(The seventh script in a series leading up to Easter. To start at the beginning, go here.)
Act Three, Scene One
(JOSEPHINE and NICHOLAS are seated facing the audience. NICHOLAS has his head in his hands. JOSEPHINE is staring blankly. A table with books is nearby.)
NICHOLAS: We have broken the Law. We, the Pharisees, have betrayed what we loved most.
JOSEPHINE (Wearily): What else could we do? They were all watching.
NICHOLAS: An illegal trial, late at night. False witnesses. Destroying the temple…refusing to pay taxes to Caesar…revolt and rebellion…he never said any of those things!
JOSEPHINE: But why, Nicholas? Why didn’t he defend himself? I would have said something, would have spoken up—if he had. But he never did.
NICHOLAS: We have broken the Law. No, no, it’s worse than that.
JOSEPHINE: I never knew there was something worse for Pharisee than breaking the Law.
NICHOLAS: We have broken him. I…have betrayed what I loved most. He was my teacher, Josephine. He was my friend. (They sit in silence, until ANNA and JEREMIAH enter.)
JEREMIAH: Well, he’s dead.
JOSEPHINE: So soon?
ANNA: Yes. He was weak, when it came right down to it. He could save others…but he couldn’t save himself.
JEREMIAH: The Lazarus thing must have been a trick. And to think I almost fell for—I mean, I knew it all along. The whole time.
JOSEPHINE: Yes. I’m sure.
ANNA: Look at you two, so solemn, staring at your books. You’d almost think you were mourning for him.
NICHOLAS: Look at the sky, Anna. The darkness, the thunder. The whole world is mourning for him.
ANNA: Well, I for one, will be happy to wake up to a Sabbath that won’t be ruined by that teacher and his heresy. (ANNA and JEREMIAH exit.)
NICHOLAS: What have we done, Josephine?
JOSEPHINE: We didn’t do anything.
NICHOLAS: Exactly! We stood there, let an innocent man die.
JOSEPHINE: What did you want us to do? Go to the execution with the others, mocking him? Or maybe risk our lives to cry with his followers?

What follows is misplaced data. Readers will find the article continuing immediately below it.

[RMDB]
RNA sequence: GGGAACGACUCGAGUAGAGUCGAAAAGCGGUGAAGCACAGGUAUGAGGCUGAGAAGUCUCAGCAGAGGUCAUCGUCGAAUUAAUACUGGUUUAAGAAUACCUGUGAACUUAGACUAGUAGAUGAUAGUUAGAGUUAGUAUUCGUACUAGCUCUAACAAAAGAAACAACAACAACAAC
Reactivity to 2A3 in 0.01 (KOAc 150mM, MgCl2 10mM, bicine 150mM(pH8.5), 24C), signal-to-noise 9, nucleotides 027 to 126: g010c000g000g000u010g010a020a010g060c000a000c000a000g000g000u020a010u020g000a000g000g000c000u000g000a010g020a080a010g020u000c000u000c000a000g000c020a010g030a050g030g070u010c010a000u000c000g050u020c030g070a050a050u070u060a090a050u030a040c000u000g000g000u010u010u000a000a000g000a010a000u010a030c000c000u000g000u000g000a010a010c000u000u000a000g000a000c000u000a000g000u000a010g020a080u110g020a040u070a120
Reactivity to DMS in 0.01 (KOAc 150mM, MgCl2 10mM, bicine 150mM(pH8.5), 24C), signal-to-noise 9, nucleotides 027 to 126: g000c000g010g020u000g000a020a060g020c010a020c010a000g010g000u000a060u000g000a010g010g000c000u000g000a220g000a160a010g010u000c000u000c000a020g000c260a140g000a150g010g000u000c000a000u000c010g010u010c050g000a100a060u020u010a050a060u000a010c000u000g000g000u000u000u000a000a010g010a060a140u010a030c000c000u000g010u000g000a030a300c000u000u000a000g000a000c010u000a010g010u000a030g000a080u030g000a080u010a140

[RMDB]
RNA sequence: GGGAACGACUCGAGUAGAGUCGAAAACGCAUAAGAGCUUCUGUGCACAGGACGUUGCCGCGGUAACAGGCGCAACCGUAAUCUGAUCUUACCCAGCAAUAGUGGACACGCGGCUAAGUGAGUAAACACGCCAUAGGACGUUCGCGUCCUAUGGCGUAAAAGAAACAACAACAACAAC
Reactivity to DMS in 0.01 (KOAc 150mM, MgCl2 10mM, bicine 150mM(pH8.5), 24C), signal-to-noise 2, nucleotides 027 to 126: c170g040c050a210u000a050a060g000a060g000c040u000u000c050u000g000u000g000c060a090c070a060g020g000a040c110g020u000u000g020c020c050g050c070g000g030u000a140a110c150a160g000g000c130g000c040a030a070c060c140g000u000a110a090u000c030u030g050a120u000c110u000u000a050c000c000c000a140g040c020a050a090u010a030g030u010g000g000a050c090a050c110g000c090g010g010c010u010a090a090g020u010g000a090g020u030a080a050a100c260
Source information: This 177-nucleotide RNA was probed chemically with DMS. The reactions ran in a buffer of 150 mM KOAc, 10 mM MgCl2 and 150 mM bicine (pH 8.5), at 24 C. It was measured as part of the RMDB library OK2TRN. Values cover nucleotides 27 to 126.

NICHOLAS: I wanted us to do…something. Anything. We weren’t there for him when he needed us.
JOSEPHINE: We can be there now.
NICHOLAS: Weren’t you listening? It’s too late.
JOSEPHINE: We can give him a decent burial, at least. I have a private vault on my estate. He’ll be buried like a king.
NICHOLAS: He didn’t die like one.
JOSEPHINE: That’s his own fault, now isn’t it? He could have rushed into battle, charged into Jerusalem in a tank. Crushed his enemies. I don’t know why he didn’t. Dear God in heaven, why didn’t he?
NICHOLAS: We may never know. It’s a mystery.
JOSEPHINE: You Pharisees and your mysteries. (Stands.) Come on, Nicholas.
NICHOLAS: Where…where are we going?
JOSEPHINE: We need permission to take his body.
NICHOLAS: From…the Romans?
JOSEPHINE: No, from the Zealot Society for Tax Protests. Of course, from the Romans. From Pilate himself.
NICHOLAS: I…I can’t. No. I hate public speaking. Especially in front of…evil murderous dictators.
JOSEPHINE: It won’t be so bad. We’ll be like Moses and Aaron. I’ll do the talking, you’ll carry the big stick and give Pharaoh stern looks from behind your beard.
NICHOLAS: This is not a time to joke, Josephine.
JOSEPHINE: I know. I can’t help it, Nicholas. I always laugh when…
NICHOLAS: When what?
JOSEPHINE: When I want to cry instead. (Turns to go.) Are you coming?
NICHOLAS: Yes. Yes, I am. It’s the least we can do. But wait—I have spices. Aloes, myrrh…we can use it for him. All of it.
JOSEPHINE: Shouldn’t you save some for your own death, old man?
NICHOLAS: I feel a little dead already.
JOSEPHINE: I think I know what you mean.
NICHOLAS: Talking to Pilate won’t be the worst of it, you know. It’ll be hard, looking at those eyes…closed, forever.
JOSEPHINE: Yes. It will be. This is our chance to be brave, Nicholas. We’ll claim him as our friend. Finally.